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Thread: Chen Xiaowang on Internal Power

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    Default Chen Xiaowang on Internal Power

    Chen Tai chi chuan master Chen Xiaowang discusses and demonstrates principles of connected internal power. along with some of its martial applications and strategies, in this video:

    Cady Goldfield

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    Default Ancient wisdom....

    ".... the soft is not floppy..." Indeed.

    Yes, these insights have been around for centuries. In fact, a couple of thousand years ago, Ezekiel in the Old Testament may have been the original taichi master:



    For those readers not fluent in southern American English, the lyrics:

    Ezekiel connected dem dry bones
    Ezekiel connected dem dry bones
    Ezekiel connected dem dry bones
    Now hear the word of the Lord


    Well, your toe bone connected to your foot bone
    Your foot bone connected to your heel bone
    Your heel bone connected to your ankle bone
    Your ankle bone connected to your leg bone
    Your leg bone connected to your knee bone
    Your knee bone connected to your thigh bone
    Your thigh bone connected to your hip bone
    Your hip bone connected to your back bone
    Your back bone connected to your shoulder bone
    Your shoulder bone connected to your neck bone
    Your neck bone connected to your head bone
    Hear the word of the Lord!

    This is well known in traditional Japanese jujutsu, which even takes its name from the concept from ancient China, integrated into the open and hidden teachings of any number of Japanese jujutsu koryu for hundreds of years:

    黄石公 - 三略
    ●上略
    柔能制刚
    弱能制强


    Huang Shigong's Three Strategies (Huáng Shígōng Sān Lüč)
    ● Upper (or Higher) Strategy:
    Flexibility controls Hard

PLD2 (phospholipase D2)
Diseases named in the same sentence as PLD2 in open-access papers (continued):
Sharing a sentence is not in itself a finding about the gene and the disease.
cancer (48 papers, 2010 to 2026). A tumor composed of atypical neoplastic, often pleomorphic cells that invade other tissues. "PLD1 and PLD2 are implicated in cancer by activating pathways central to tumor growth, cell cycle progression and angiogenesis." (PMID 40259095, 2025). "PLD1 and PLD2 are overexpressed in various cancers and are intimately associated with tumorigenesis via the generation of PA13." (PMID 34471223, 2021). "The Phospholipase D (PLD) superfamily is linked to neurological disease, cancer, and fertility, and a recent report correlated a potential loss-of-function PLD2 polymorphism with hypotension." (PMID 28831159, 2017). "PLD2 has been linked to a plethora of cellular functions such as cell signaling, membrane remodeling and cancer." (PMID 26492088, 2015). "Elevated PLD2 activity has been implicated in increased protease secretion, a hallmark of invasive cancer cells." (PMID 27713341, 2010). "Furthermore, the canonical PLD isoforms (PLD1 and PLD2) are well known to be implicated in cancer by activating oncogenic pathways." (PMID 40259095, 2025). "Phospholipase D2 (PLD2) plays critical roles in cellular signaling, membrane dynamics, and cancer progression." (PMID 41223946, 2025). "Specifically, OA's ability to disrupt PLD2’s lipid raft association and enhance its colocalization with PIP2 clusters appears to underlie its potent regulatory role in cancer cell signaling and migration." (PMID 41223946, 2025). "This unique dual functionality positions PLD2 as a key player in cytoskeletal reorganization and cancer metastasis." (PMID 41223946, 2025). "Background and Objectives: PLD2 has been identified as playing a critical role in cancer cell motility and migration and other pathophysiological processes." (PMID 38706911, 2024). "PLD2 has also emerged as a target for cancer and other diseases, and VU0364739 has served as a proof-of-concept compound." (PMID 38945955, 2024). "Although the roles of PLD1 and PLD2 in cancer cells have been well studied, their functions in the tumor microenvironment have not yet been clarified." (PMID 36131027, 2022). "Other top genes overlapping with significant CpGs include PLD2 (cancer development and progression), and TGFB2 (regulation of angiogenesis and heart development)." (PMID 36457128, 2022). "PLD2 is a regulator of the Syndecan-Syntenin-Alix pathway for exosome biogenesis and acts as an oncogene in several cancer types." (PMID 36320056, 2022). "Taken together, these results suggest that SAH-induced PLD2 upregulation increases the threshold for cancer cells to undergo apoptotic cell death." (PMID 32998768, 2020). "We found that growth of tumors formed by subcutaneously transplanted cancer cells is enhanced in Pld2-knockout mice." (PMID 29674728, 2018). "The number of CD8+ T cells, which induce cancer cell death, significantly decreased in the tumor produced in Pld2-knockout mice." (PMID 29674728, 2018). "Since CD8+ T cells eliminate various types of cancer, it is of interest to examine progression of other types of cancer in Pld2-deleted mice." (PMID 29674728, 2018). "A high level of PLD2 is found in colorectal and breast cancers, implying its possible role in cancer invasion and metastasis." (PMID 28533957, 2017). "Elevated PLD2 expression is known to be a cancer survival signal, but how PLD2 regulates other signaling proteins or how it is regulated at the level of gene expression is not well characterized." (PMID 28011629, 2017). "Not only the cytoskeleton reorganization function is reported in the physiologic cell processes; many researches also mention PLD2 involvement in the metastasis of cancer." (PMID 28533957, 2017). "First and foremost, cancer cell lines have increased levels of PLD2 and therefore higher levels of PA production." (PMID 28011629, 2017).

Softness controls Strength

    Ancient history aside, would anyone care to opine if this gent is:


    • basic?
    • good?
    • advanced?
    • excellent?
    • actually hiding his tremendous ki from the cute interviewer?


    Lance Gatling

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    Quote Originally Posted by LGatling View Post
    "....would anyone care to opine if this gent is:
    • basic?
    • good?
    • advanced?
    • excellent?
    • actually hiding his tremendous ki from the cute interviewer?
    Why would anyone waste their time answering a question phrased like that?
    I had a teenager watch some tapes of koryu jujutsu. He dismissed them out of hand, saying... "That stuff wouldn't work on the kids I know."
    Then he watched Rickson and said " I thought only kids fought on the ground. You told me never go to the ground if I can help it."

    Budo opinions are everwhere!
    A good friend of mine ( Japanese shihan in Karate) once said to an aiki news reporter after watching the ki demonstrations and flipping and flopping of seminar people of another Japanese karate teacher. "Don't ask budo people what they think about a teacher. Budo people are stupid." He said it in English to so we would all know what he said.
    We all but fell over. The cute interviewer was stunned into silence.
    That's a bit over top for me, but he's Japanese and figured he could get away with it.
    Last edited by Dan Harden; 17th June 2014 at 11:50.
    Dan
    [url=www.bodyworkseminars.org][COLOR=#B22222][B]Ancient traditions * Modern Combatives[/B][/COLOR][B][/url] [/B][COLOR=#B22222][/COLOR]

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    Default

    Edit:
    Maybe it's just better to say that you think this or that is nonsense, or you think this or that idea has no merit instead of being sarcastic. The way you phrased it is a conversation stopper about a widely accepted, no nonsense teacher (no, I don't train with him or do ICMA).
    Dan
    [url=www.bodyworkseminars.org][COLOR=#B22222][B]Ancient traditions * Modern Combatives[/B][/COLOR][B][/url] [/B][COLOR=#B22222][/COLOR]

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    Quote Originally Posted by Dan Harden View Post
    Why would anyone waste their time answering a question phrased like that?
    ....
    I thought anyone could see the latter question was a joke. Perhaps more smiley faces are in order. Since I can't edit it, here's a couple to make it up.

    The base question was serious - and a question one might expect that a subforum on Internal Power - is this gent good or not? Does he demonstrate internal power? Not even a scale of 0 to 10, just mediocre / good / excellent would work for me.

    This gent moves very well, (in some other videos, beautifully) but the interaction with his 'uke' seems nothing spectacular to me. Compact, smooth, solid, integrated movement. There is at least one spot where the 'attack' seems too set up, uke reaches out from a bad angle and is doomed to fail. Other than that, I don't see anything remarkable. He does spend a lot of time yakking so that might have affected his game, I don't know.